In this paper we describe the use of formal methods to model malware behaviour. The modelling of harmful behaviour rests upon syntactic structures that represent malicious procedures inside malware. The malicious activities are modelled by a formal grammar, where API calls’ components are the terminals and the set of API calls used in combination to achieve a goal are designated non-terminals. The combination of different non-terminals in various ways and tiers make up the attack vectors that are used by harmful software. Based on these syntactic structures a parser can be generated which takes execution traces as input for pattern recognition.

Keywords: malware behaviour, modelling, parsing, search, pattern matching

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16 Determiner Phrase in Persian

Authors: Reza Morad Sahraei, Roghayeh Kazeminahad


Surveying the structure of NP in Persian, this article tries to show that most of NP constituents are either independent of each other or they are dependent to Determiner Phrase (=DP). The writer follows a uniform minimal analysis to illustrate the structural position of relevant constituents of DP, including Possessive Phrase, Ezafat Phrase and Quantifier Phrase, under the tree diagram. The most important point of this article is the claim that NP is mostly one of the dependents of DP. Hence, the final section of the article deals with and analyzes the structure of DP in Persian. The DP analysis undertaken in this article has some advantages. It can explain the internal relevance of all DP constituents and provides them all a uniform analysis. Also, the semantic importance of Persian genitive marker and its role in parsing is borne out.

Keywords: determiner phrase (DP), ezafat phrase (Ezaf P), noun phrase(NP), possessive phrase (PossP), quantifier phrase (QP)

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15 Reading and Writing Memories in Artificial and Human Reasoning

Authors: Ian O'Loughlin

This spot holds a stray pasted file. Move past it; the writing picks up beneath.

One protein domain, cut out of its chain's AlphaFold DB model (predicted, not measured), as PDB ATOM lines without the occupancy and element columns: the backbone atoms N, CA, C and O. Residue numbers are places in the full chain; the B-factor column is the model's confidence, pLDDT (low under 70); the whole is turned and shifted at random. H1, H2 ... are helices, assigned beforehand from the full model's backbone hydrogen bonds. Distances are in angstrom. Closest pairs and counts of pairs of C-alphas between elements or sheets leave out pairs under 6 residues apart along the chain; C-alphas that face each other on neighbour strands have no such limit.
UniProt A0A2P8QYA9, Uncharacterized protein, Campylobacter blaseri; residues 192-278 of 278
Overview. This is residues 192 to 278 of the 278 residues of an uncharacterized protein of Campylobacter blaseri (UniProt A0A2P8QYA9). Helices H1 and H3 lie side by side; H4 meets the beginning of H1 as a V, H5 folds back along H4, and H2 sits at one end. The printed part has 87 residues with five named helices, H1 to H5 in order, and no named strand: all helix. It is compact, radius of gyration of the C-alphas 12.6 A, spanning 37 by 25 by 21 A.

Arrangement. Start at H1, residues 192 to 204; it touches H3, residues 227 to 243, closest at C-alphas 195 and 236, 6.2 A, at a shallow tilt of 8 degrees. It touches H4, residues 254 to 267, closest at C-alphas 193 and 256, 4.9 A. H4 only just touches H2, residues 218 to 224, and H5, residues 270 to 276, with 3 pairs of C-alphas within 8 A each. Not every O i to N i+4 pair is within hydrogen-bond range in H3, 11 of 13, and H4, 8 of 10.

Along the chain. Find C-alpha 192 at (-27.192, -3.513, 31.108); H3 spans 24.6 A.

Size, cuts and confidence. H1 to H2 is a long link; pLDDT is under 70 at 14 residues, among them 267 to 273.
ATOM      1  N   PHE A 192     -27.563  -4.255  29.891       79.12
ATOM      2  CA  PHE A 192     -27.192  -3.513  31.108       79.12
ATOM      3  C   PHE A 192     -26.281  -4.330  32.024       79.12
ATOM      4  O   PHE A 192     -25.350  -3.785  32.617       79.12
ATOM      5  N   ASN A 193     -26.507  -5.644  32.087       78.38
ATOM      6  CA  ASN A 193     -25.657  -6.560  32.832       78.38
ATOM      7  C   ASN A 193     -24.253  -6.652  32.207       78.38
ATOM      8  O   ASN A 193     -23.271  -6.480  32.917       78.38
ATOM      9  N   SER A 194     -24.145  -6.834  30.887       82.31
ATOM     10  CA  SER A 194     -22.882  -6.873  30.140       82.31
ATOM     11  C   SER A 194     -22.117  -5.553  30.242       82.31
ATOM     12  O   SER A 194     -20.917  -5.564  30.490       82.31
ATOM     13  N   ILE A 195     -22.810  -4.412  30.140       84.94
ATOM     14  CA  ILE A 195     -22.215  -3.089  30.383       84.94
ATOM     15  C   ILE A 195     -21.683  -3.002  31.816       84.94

Memory networks aim to integrate some of the recent successes in machine learning with a dynamic memory base that can be updated and deployed in artificial reasoning tasks. These models involve training networks to identify, update, and operate over stored elements in a large memory array in order, for example, to ably perform question and answer tasks parsing real-world and simulated discourses. This family of approaches still faces numerous challenges: the performance of these network models in simulated domains remains considerably better than in open, real-world domains, wide-context cues remain elusive in parsing words and sentences, and even moderately complex sentence structures remain problematic. This innovation, employing an array of stored and updatable ‘memory’ elements over which the system operates as it parses text input and develops responses to questions, is a compelling one for at least two reasons: first, it addresses one of the difficulties that standard machine learning techniques face, by providing a way to store a large bank of facts, offering a way forward for the kinds of long-term reasoning that, for example, recurrent neural networks trained on a corpus have difficulty performing. Second, the addition of a stored long-term memory component in artificial reasoning seems psychologically plausible; human reasoning appears replete with invocations of long-term memory, and the stored but dynamic elements in the arrays of memory networks are deeply reminiscent of the way that human memory is readily and often characterized. However, this apparent psychological plausibility is belied by a recent turn in the study of human memory in cognitive science. In recent years, the very notion that there is a stored element which enables remembering, however dynamic or reconstructive it may be, has come under deep suspicion. In the wake of constructive memory studies, amnesia and impairment studies, and studies of implicit memory—as well as following considerations from the cognitive neuroscience of memory and conceptual analyses from the philosophy of mind and cognitive science—researchers are now rejecting storage and retrieval, even in principle, and instead seeking and developing models of human memory wherein plasticity and dynamics are the rule rather than the exception. In these models, storage is entirely avoided by modeling memory using a recurrent neural network designed to fit a preconceived energy function that attains zero values only for desired memory patterns, so that these patterns are the sole stable equilibrium points in the attractor network. So although the array of long-term memory elements in memory networks seem psychologically appropriate for reasoning systems, they may actually be incurring difficulties that are theoretically analogous to those that older, storage-based models of human memory have demonstrated. The kind of emergent stability found in the attractor network models more closely fits our best understanding of human long-term memory than do the memory network arrays, despite appearances to the contrary.